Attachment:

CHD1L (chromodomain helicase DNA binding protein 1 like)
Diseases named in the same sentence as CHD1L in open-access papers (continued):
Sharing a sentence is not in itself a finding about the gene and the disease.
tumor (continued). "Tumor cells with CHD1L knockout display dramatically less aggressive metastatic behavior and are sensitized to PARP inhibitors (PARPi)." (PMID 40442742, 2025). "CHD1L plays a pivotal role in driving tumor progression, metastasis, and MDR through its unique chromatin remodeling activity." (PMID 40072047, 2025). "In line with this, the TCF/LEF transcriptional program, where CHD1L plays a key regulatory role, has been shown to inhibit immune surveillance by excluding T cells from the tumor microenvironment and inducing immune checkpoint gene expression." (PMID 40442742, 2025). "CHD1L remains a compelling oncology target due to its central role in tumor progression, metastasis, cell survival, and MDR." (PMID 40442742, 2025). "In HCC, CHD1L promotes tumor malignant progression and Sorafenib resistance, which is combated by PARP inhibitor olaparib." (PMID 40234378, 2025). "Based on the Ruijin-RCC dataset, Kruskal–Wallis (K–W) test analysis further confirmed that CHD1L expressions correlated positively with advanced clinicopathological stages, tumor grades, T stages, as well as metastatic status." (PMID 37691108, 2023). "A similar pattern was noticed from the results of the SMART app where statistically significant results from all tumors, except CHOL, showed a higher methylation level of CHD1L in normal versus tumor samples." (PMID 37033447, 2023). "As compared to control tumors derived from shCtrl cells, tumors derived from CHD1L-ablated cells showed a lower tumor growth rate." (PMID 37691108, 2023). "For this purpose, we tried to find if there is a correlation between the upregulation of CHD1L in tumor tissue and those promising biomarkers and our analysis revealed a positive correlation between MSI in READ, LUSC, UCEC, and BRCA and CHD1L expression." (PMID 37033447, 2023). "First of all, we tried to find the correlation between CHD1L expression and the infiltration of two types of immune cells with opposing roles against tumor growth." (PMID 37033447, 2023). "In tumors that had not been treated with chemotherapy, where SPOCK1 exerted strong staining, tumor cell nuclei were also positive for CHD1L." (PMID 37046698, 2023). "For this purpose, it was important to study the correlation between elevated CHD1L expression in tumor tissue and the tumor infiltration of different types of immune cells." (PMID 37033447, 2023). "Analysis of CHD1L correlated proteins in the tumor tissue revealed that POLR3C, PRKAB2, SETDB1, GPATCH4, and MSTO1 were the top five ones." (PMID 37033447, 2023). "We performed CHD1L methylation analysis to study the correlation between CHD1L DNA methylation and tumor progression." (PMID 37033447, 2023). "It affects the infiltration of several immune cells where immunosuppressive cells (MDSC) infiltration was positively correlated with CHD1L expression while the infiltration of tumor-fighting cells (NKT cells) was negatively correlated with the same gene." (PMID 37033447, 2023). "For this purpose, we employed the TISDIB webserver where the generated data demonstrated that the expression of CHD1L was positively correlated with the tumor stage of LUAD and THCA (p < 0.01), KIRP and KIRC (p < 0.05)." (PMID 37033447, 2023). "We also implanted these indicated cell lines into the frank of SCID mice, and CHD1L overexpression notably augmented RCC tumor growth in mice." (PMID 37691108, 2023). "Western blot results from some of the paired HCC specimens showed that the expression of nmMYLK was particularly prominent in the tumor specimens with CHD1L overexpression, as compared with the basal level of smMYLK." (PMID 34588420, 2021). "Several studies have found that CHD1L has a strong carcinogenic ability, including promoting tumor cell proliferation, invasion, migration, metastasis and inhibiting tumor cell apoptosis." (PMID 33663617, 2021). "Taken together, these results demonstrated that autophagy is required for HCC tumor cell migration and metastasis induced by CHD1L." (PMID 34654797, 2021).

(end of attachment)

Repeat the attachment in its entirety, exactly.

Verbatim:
CHD1L (chromodomain helicase DNA binding protein 1 like)
Diseases named in the same sentence as CHD1L in open-access papers (continued):
Sharing a sentence is not in itself a finding about the gene and the disease.
tumor (continued). "Tumor cells with CHD1L knockout display dramatically less aggressive metastatic behavior and are sensitized to PARP inhibitors (PARPi)." (PMID 40442742, 2025). "CHD1L plays a pivotal role in driving tumor progression, metastasis, and MDR through its unique chromatin remodeling activity." (PMID 40072047, 2025). "In line with this, the TCF/LEF transcriptional program, where CHD1L plays a key regulatory role, has been shown to inhibit immune surveillance by excluding T cells from the tumor microenvironment and inducing immune checkpoint gene expression." (PMID 40442742, 2025). "CHD1L remains a compelling oncology target due to its central role in tumor progression, metastasis, cell survival, and MDR." (PMID 40442742, 2025). "In HCC, CHD1L promotes tumor malignant progression and Sorafenib resistance, which is combated by PARP inhibitor olaparib." (PMID 40234378, 2025). "Based on the Ruijin-RCC dataset, Kruskal–Wallis (K–W) test analysis further confirmed that CHD1L expressions correlated positively with advanced clinicopathological stages, tumor grades, T stages, as well as metastatic status." (PMID 37691108, 2023). "A similar pattern was noticed from the results of the SMART app where statistically significant results from all tumors, except CHOL, showed a higher methylation level of CHD1L in normal versus tumor samples." (PMID 37033447, 2023). "As compared to control tumors derived from shCtrl cells, tumors derived from CHD1L-ablated cells showed a lower tumor growth rate." (PMID 37691108, 2023). "For this purpose, we tried to find if there is a correlation between the upregulation of CHD1L in tumor tissue and those promising biomarkers and our analysis revealed a positive correlation between MSI in READ, LUSC, UCEC, and BRCA and CHD1L expression." (PMID 37033447, 2023). "First of all, we tried to find the correlation between CHD1L expression and the infiltration of two types of immune cells with opposing roles against tumor growth." (PMID 37033447, 2023). "In tumors that had not been treated with chemotherapy, where SPOCK1 exerted strong staining, tumor cell nuclei were also positive for CHD1L." (PMID 37046698, 2023). "For this purpose, it was important to study the correlation between elevated CHD1L expression in tumor tissue and the tumor infiltration of different types of immune cells." (PMID 37033447, 2023). "Analysis of CHD1L correlated proteins in the tumor tissue revealed that POLR3C, PRKAB2, SETDB1, GPATCH4, and MSTO1 were the top five ones." (PMID 37033447, 2023). "We performed CHD1L methylation analysis to study the correlation between CHD1L DNA methylation and tumor progression." (PMID 37033447, 2023). "It affects the infiltration of several immune cells where immunosuppressive cells (MDSC) infiltration was positively correlated with CHD1L expression while the infiltration of tumor-fighting cells (NKT cells) was negatively correlated with the same gene." (PMID 37033447, 2023). "For this purpose, we employed the TISDIB webserver where the generated data demonstrated that the expression of CHD1L was positively correlated with the tumor stage of LUAD and THCA (p < 0.01), KIRP and KIRC (p < 0.05)." (PMID 37033447, 2023). "We also implanted these indicated cell lines into the frank of SCID mice, and CHD1L overexpression notably augmented RCC tumor growth in mice." (PMID 37691108, 2023). "Western blot results from some of the paired HCC specimens showed that the expression of nmMYLK was particularly prominent in the tumor specimens with CHD1L overexpression, as compared with the basal level of smMYLK." (PMID 34588420, 2021). "Several studies have found that CHD1L has a strong carcinogenic ability, including promoting tumor cell proliferation, invasion, migration, metastasis and inhibiting tumor cell apoptosis." (PMID 33663617, 2021). "Taken together, these results demonstrated that autophagy is required for HCC tumor cell migration and metastasis induced by CHD1L." (PMID 34654797, 2021).